Even now, Bangkok and other areas have a 10pm to 4am curfew and other restrictions to try to tame a virulent third wave of the coronavirus that began in April this year.
“The time has come for us to ready ourselves to face the coronavirus and live with it as with other endemic infections and diseases, much as we have learnt to live with other diseases with treatments and vaccinations,” Mr Prayuth said.
He said he has instructed the government’s Centre for COVID-19 Situation Administration and the Public Health Ministry to urgently consider the plan by the end of the week.
The Centre will also finalise which countries will be on the no-quarantine list.
All visitors will still need to show negative RT-PCR test results before embarking for Thailand and will require another test on arrival, after which they will be free to travel around Thailand.
Visitors from other countries will still have to quarantine and meet other requirements.
Mr Prayuth said the authorities will also consider allowing the consumption of alcoholic beverages in restaurants as well as the operation of entertainment venues from December 1 to support the revitalisation of the tourism and leisure sectors during New Year’s celebrations.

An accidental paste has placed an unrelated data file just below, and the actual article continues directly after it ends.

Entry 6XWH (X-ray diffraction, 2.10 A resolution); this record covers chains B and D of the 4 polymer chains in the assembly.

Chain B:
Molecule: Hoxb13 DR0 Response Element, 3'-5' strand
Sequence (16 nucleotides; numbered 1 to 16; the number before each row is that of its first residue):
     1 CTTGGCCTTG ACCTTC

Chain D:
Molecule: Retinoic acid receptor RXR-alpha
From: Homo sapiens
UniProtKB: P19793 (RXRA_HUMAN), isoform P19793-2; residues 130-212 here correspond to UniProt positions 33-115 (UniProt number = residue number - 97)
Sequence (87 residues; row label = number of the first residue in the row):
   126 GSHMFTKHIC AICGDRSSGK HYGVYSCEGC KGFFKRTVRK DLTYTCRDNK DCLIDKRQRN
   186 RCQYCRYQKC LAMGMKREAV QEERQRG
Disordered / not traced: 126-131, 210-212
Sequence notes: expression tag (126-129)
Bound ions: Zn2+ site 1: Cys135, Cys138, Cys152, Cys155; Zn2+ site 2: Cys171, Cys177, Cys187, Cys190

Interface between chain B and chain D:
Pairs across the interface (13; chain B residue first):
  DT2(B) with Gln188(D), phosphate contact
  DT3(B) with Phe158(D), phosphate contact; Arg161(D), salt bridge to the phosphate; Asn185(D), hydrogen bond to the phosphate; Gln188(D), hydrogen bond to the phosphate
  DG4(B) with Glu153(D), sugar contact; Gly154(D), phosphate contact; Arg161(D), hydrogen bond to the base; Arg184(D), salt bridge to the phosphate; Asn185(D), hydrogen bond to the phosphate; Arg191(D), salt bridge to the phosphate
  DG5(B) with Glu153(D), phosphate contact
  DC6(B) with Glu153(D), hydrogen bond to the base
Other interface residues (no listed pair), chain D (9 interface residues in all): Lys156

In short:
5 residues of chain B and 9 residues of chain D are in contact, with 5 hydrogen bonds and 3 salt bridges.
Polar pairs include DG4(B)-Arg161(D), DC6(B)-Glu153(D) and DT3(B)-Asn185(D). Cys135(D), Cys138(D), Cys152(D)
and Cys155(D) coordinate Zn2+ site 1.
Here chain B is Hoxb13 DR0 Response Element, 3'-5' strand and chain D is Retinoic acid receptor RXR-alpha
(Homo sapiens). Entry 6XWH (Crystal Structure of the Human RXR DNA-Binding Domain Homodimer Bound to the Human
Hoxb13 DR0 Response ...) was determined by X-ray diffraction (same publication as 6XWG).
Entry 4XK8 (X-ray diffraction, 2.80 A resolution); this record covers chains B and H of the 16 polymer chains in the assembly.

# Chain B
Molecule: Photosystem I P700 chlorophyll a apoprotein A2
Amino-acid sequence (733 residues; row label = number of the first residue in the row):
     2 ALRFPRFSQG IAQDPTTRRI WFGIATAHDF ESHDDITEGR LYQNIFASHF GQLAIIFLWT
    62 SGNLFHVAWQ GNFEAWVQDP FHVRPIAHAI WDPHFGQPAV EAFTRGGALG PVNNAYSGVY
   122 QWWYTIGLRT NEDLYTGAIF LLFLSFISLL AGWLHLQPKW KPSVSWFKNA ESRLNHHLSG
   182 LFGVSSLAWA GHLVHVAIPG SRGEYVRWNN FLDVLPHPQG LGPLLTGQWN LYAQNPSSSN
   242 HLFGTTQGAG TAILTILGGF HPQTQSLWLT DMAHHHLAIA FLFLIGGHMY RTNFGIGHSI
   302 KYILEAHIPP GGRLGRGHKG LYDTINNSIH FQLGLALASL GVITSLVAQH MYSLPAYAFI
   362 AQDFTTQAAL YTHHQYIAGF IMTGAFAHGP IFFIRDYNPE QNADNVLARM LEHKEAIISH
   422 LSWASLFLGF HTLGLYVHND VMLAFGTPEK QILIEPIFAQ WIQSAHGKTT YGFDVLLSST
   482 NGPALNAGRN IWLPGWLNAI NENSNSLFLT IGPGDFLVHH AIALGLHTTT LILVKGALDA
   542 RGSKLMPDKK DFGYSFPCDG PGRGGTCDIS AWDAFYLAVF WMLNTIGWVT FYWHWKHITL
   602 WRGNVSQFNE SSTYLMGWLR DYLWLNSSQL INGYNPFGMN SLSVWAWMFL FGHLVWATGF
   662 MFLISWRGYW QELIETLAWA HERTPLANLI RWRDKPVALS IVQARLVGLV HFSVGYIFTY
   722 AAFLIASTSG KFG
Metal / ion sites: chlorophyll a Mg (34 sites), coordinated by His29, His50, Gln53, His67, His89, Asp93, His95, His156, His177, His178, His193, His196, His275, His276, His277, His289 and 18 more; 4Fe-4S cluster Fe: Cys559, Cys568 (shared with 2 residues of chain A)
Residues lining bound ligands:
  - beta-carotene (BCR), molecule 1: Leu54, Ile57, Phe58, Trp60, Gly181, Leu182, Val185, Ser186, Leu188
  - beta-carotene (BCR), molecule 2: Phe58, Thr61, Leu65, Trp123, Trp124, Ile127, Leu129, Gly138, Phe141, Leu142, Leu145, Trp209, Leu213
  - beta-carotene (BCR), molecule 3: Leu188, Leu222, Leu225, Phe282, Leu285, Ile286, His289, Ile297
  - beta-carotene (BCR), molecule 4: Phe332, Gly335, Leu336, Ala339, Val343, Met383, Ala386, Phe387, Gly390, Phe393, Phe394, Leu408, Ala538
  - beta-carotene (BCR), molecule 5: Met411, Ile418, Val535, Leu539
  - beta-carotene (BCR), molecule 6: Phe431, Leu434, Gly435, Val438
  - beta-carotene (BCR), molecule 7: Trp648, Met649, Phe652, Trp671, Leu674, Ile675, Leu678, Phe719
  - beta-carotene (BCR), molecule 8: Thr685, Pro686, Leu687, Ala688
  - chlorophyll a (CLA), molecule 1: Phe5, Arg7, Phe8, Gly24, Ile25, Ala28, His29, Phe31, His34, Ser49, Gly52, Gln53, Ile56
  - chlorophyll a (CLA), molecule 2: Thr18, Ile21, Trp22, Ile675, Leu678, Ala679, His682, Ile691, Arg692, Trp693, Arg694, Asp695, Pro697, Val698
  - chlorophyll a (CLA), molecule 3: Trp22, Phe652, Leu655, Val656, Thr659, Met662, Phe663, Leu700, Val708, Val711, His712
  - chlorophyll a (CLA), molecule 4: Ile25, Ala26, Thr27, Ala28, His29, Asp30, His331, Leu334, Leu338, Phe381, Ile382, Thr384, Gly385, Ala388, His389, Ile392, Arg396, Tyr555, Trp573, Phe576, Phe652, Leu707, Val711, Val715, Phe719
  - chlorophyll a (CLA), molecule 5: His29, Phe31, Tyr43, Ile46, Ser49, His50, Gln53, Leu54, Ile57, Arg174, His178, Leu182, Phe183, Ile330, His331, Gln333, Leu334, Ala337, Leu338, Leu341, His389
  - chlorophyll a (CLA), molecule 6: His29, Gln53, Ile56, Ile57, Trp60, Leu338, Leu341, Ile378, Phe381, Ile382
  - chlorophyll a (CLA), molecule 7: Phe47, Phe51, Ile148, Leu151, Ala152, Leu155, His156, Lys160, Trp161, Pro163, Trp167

“We will have to track the situation very carefully, and see how to contain and live with that situation because I do not think that the many millions who depend on the income generated by the travel, leisure and entertainment sector can possibly afford the devastating blow of a second lost New Year holiday period,” he said.
The government targets $60 million (1.5 trillion baht) in revenue from the tourism sector in 2021, spokesman Thanakorn Wangboonkongchana said last week.
Thailand recorded $137 million (3.4 trillion baht) income from the tourism sector in 2019.
In June, Mr Prayuth had spoken about reopening the country around mid-October.
The efforts to reopen had been hindered by a late-starting national vaccination campaign.
Mr Prayuth’s critics charged he failed to secure adequate vaccine supplies in a timely manner, and his government has had to scramble since mid-year to acquire more.
Last month, the government said it plans to secure 178.2 million vaccine doses in 2021, and targets at least 62 million people, or around 90 per cent of the population, to be fully vaccinated this year.